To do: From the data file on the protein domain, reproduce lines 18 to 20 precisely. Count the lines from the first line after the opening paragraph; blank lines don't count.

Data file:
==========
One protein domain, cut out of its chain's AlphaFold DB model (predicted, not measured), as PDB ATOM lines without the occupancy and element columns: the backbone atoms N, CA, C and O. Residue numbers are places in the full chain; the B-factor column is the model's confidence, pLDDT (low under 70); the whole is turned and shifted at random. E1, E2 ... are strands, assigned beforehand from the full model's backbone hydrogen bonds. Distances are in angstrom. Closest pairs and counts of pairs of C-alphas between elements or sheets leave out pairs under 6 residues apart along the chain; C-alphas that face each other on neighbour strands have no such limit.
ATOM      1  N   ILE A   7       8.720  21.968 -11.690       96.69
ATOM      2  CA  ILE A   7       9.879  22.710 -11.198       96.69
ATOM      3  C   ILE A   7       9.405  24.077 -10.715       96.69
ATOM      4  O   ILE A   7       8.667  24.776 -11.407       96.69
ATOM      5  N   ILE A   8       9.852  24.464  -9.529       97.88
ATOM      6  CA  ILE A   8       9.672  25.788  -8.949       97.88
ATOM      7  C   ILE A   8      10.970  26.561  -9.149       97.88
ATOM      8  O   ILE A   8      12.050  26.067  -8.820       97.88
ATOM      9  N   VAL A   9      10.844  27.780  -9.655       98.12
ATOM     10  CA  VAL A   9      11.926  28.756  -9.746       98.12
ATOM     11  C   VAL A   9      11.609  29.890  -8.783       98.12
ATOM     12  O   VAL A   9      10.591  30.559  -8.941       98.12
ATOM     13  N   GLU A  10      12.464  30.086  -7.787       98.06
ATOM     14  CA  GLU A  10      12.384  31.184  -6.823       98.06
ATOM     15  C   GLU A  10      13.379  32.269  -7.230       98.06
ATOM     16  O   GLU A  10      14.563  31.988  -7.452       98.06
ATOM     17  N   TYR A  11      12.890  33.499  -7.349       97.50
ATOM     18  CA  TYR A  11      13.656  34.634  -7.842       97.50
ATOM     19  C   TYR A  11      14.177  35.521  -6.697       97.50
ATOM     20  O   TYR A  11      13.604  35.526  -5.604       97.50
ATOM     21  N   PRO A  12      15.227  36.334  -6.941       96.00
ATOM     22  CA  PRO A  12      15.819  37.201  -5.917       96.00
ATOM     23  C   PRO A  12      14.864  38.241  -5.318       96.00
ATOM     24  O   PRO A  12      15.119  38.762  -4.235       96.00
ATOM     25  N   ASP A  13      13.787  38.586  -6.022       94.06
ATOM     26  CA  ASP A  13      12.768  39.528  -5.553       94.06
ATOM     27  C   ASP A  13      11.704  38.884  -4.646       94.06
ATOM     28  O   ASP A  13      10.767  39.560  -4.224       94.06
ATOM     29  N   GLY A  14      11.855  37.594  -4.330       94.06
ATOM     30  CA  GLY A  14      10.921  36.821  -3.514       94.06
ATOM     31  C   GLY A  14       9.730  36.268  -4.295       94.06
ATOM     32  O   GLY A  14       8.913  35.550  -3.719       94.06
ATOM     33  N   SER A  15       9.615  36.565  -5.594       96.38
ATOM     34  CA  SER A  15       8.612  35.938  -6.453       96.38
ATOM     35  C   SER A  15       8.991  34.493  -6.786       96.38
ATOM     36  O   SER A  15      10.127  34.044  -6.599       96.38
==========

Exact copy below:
ATOM     18  CA  TYR A  11      13.656  34.634  -7.842       97.50
ATOM     19  C   TYR A  11      14.177  35.521  -6.697       97.50
ATOM     20  O   TYR A  11      13.604  35.526  -5.604       97.50